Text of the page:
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AI Is Worse Than Useless With Bad Data

The “Data Insights, Analytics and Visualisations” session that was part of the AITPM 2021 National Conference produced some very positive comments about how there is much more data around but we need to get better at collecting, analysing and using data for all that it is worth. But we still have a long way to go.

The session was questions-and-answers based on pre-prepared presentations that were made available for perusal prior to the event.

We produced the following video “AI and other computer models are worse than useless with bad data”. The video is not just our thoughts but includes comments from some of the most progressive leaders in the transport profession.

From John Reid, Managing Director of Austraffic and very proud life member of AITPM and a Past National President:

"Having now served Austraffic clients for some 38 years, I am frequently discouraged by a lack of awareness and often concern about scoping what data should be collected and how data is collected. Is it fit for purpose and the significance of the need to check the quality.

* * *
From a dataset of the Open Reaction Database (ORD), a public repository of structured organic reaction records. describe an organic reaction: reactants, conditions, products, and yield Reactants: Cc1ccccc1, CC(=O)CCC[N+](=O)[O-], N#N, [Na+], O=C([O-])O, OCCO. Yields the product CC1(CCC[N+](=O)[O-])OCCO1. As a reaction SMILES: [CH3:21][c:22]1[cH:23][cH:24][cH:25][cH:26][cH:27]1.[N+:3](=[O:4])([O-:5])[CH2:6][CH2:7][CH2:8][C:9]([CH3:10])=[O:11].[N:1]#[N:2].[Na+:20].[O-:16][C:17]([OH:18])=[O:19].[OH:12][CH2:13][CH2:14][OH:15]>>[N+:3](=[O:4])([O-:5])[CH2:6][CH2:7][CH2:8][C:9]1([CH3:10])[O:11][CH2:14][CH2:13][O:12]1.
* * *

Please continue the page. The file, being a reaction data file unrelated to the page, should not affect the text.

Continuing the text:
Data requires context.

A volume of traffic is only meaningful if we know when and under what conditions (including surrounding activities) are happening at the time: COVID has shown us that.  The quest to reduce costs is being applied in every area, but with data, a cheap approach leads to many ongoing costs. Artificial intelligence will only accelerate the problems where bad data becomes bad conclusions - only now at an even faster rate.

While we may have new sources of data providing many records, we must test to see that we are recording the diversity of experience and then not to average out all the complexity of the real-world situations. We need to understand the reasons why people are travelling if we are to project the future.

We must instill an expectation and a reality for post-project auditing.

All the theories in the world are useless unless we measure what are the resultant changes, not just soon after an event, program, or project, but also to identify the long-term, changing, trends. 

We conclude, not with a few strategic buzz words but specific actions, such as measuring the time spent getting data and coping with limited or bad data.

The cost to the community and our profession necessitates an intense drive to make data as strong as it should be because it is the foundation of our ideals and recommendations.

The presentation is designed to stimulate your thoughts on data."